New police plans to cut overtime

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SOUTH Yorkshire Police pay more in overtime than any other force in the country, it has been revealed.

The county’s police authority, which oversees the way the police force is run, made the announcement in a report discussing ways in which the annual bill could be reduced.

It said the police authority has to be confident that police chiefs have plans in place which can reduce the amount of overtime they need to pay without reducing the level of service offered to the public.

Although the total amount spent on overtime payments for police and civilians fell by £592,000 last year the force still paid more than any other force in the country.

Last year the police authority set a target to reduce overtime by five per cent but they managed a 9.6 per cent cut for the total paid to officers – but overtime payments for civilians rose by 15.5 per cent.

The police authority said a group set up to discuss overtime looked at the 20 police officers and civilians making the highest claims last year compared to the year before.

It said systems are now in place to monitor individuals to ensure their ‘work-life balance was not excessively compromised’.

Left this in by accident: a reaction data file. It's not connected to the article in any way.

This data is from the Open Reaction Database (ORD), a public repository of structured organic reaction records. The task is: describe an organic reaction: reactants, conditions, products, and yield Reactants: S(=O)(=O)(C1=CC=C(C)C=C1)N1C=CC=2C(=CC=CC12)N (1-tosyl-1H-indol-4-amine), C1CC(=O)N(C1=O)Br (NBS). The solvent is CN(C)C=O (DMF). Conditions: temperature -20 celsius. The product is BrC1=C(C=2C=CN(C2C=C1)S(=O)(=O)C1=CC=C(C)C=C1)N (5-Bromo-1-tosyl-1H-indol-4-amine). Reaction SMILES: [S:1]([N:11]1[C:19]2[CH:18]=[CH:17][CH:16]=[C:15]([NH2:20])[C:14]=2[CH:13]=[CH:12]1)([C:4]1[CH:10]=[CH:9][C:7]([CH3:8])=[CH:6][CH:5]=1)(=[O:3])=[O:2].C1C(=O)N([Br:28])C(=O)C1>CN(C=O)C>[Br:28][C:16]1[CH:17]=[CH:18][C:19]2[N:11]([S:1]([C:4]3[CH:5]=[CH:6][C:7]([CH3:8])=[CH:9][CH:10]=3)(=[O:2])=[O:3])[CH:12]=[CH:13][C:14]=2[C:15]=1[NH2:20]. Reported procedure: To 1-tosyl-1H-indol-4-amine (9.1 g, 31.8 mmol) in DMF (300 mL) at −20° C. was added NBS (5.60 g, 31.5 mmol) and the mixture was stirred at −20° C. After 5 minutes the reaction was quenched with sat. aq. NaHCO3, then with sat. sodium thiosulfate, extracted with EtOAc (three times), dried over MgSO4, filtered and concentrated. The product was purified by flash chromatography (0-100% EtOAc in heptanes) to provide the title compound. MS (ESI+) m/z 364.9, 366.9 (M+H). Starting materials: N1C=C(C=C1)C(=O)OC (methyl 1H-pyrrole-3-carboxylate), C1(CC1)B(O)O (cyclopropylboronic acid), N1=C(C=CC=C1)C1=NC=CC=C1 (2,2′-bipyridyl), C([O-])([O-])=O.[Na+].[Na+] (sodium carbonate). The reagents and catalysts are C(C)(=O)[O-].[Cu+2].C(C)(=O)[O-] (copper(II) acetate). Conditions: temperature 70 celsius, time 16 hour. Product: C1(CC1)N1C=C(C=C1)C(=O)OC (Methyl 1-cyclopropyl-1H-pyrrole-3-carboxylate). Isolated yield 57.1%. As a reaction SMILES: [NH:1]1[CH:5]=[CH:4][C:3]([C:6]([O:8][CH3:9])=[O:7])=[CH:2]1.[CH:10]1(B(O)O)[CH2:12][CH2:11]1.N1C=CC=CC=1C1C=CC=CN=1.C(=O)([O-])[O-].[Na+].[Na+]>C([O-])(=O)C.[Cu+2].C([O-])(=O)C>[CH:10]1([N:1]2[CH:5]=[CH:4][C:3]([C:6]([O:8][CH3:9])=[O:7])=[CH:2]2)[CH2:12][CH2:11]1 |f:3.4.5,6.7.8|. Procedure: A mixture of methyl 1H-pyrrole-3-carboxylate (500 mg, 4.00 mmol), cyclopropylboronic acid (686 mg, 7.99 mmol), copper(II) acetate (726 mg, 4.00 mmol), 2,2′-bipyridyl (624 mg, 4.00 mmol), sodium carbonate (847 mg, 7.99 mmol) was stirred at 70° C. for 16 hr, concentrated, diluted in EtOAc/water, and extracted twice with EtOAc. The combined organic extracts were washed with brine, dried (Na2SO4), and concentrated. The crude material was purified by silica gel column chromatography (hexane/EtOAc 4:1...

The group has also discussed the possibility of putting a cap on overtime payments but fear it could affect performance if staff in overtime-heavy roles, including detectives, were not able to claim for all hours worked.

Chief Constable Med Hughes said: “Paying overtime allows us to police effectively and provide a great value service.

“It’s not surprising we have one of the overtime spends as we have fewer officers per head of population than virtually all other urban forces.

“If we were funded as well as Lancashire or Northumbria for example, we would have over 300 officers more, so we use our overtime proudly to deliver reduced crime year on year.

“Crime is at its lowest for many years, but we recognise we need to cut our budget, and this is one area of savings.

“The force has been reducing spending on police officer overtime as part of its cost-cutting measures.

“Nevertheless we welcome proposals, both locally and nationally, to help to continue to reduce our overtime bill, providing a more efficient service and giving people value for money.”